As the Latino population in the United States continues to grow, reaching more than 60 million in 20201, PNC wants to grow alongside it to meet the nuanced banking needs of Latino residents in the communities it serves.
Dorothy Abreu, senior vice president of public finance in PNC’s Chicago market, and J. Reymundo Ocañas, southwest territory executive for Community Development Banking, believe in the importance of finding common ground with members of these communities through language and cultural understanding. These are some elements that can help create an environment of connectedness and trust.
Ocañas, who is based in Houston, recently joined PNC after its acquisition of BBVA USA. He and Abreu share their thoughts on PNC’s commitment to effectively serve and engage this diverse population – whether they are new to banking, budding and established entrepreneurs, homebuyers or looking for ways to pay for college.
How do you see PNC’s focus on serving its communities manifest in Latino communities?
Abreu: To reach the Latino community effectively, we must reach the entire continuum of that community. That means reaching the wealthy as well as those who have not yet acquired wealth. The socioeconomic factors that affect many Latino communities mirror those that affect all Americans, just with greater sensitivity to the disparity that exists within many low- to moderate-income (LMI) neighborhoods.
I am a firm believer that education is the catalyst that drives lasting change, and PNC executes financial education well through both our Organizational Financial Wellness partners and our Workplace Banking platform, as well as through our Community Development Banking consultants who work with our retail branch network and community partners.
I find most exciting our fleet of mobile branch units that bring banking services and ATM access into communities that are often the most disenfranchised from mainstream banking. For many of the residents in the predominantly Latino neighborhoods visited by these mobile branch units, Spanish is their primary language, and we’ve found ways to meet their needs.
Ocañas: PNC’s acquisition of BBVA USA continues a long legacy of focusing on Latino communities, primarily because of our past connection to BBVA S.A. in Latin America and our locations in the Sunbelt region – particularly California, Texas and Florida, which happen to be the states with the largest Latino populations2.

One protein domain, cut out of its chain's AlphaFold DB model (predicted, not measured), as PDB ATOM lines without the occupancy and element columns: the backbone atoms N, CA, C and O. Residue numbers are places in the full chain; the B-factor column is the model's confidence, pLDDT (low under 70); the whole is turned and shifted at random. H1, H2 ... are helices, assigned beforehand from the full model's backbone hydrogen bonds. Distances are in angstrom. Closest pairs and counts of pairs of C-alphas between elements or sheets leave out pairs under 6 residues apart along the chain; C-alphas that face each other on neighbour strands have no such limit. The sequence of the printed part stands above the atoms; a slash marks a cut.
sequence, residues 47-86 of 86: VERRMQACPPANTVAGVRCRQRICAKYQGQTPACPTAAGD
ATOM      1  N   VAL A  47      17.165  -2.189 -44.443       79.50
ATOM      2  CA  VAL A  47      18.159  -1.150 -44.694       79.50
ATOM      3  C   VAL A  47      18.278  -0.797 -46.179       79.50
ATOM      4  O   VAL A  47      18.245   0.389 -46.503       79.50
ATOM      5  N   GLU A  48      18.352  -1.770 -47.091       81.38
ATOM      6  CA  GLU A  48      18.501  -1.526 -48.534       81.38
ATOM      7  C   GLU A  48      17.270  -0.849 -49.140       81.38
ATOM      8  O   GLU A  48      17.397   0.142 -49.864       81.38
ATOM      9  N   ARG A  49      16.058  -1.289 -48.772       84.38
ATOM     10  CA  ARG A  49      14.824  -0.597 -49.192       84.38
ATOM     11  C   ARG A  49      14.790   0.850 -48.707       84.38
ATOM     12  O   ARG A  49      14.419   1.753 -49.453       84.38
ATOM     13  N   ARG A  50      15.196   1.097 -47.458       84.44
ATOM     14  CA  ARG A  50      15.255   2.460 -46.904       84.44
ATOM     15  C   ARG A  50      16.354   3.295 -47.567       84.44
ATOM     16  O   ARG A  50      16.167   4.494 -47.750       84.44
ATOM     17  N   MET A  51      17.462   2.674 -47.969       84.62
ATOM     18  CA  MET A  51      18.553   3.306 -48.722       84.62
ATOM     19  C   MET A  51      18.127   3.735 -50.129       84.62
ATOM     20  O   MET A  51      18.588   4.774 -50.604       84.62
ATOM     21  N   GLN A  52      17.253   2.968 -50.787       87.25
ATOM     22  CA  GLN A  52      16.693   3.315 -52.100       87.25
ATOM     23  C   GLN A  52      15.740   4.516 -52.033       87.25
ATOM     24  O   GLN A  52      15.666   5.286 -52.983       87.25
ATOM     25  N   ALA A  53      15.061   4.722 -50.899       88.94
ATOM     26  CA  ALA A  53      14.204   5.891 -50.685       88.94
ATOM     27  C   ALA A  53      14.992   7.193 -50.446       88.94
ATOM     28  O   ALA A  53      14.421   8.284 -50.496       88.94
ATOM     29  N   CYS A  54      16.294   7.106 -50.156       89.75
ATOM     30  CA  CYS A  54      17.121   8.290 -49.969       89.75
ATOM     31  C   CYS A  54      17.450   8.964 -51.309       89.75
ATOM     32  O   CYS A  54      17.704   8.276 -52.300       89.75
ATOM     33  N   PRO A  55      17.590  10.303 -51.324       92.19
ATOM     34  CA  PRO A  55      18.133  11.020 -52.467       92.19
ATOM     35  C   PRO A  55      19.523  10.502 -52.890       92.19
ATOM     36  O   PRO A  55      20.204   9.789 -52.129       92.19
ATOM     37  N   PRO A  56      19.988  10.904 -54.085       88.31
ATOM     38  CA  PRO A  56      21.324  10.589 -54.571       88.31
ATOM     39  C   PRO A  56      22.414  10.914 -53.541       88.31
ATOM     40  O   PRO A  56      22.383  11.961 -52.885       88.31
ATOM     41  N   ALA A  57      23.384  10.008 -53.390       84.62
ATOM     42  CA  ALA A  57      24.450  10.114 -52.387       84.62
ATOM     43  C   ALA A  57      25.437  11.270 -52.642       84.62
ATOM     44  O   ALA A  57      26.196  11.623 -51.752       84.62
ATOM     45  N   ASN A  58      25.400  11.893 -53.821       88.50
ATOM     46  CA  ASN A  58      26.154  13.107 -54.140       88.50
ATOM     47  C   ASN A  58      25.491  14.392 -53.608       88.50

There’s a palpable Latino flavor that we’re able to bring into the community with employees who not only know and understand the array of cultures associated with Latino populations, but who can build trust through relationships with organizations that serve these populations and influential individuals within them.
What banking needs are specific to members of Latino communities?
Ocañas: The needs we primarily see are nuanced – things like being able to access information, materials and even account information in their native language.
The Latino community is not homogenous. Not everybody needs information in Spanish or bankers who are capable of communicating in the language, but it’s certainly helpful for those early in their immigration journey.
I grew up as a first-generation Mexican American along the Texas and Mexico border, and I’ve seen firsthand that the area has a large number of unbanked and underbanked members of the population. That isn’t the case for everyone, but it is a reality for many. Additionally, there is often minimal access to smartphones or the internet at home, and that creates disconnectedness and a lack of access for some.
All of this is part of how we work to help families on their financial wellness journey, wherever they may be. Ultimately, our goal is to help them move beyond basic accounts to savings, investments, home ownership and small business needs.
Abreu: If there’s anything I’ve learned through the challenges of the pandemic, it’s that there is far more that unites us than divides us. In that spirit, I believe the challenges facing Latino communities mirror many of the challenges facing any individual or family seeking to make the United States their home. Many individuals immigrating to the United States do so because of chaotic political and economic conditions, and that can translate into a distrust of institutions.
What we have found within Chicago’s Latino market is that the availability of materials in their native language goes a long way to breaking down barriers while establishing trust in the service or product being offered.
We also know that individuals in our Latino markets value relationships built on trust, receiving clear and transparent information and the space to make decisions they believe are right for themselves and their family.
How does PNC’s focus on Latino communities make us stronger?
Ocañas: I think there are great financial opportunities with this demographic as they make up a significant part of the population with young families who are seizing opportunities to achieve financial well-being. For the purposes of the employee experience, there’s great opportunity for cultural exposure as we continue to work with people from different communities and backgrounds across a new coast-to-coast footprint. That employee experience contributes to how we serve our customers. I also think building relationships with Latino-serving nonprofit organizations shows us the impact that can be made by PNC in the communities in which we live and work.
Abreu: When people feel connected, they build roots, and that deepens loyalty and longevity to one another, ultimately making PNC and the communities we serve much stronger.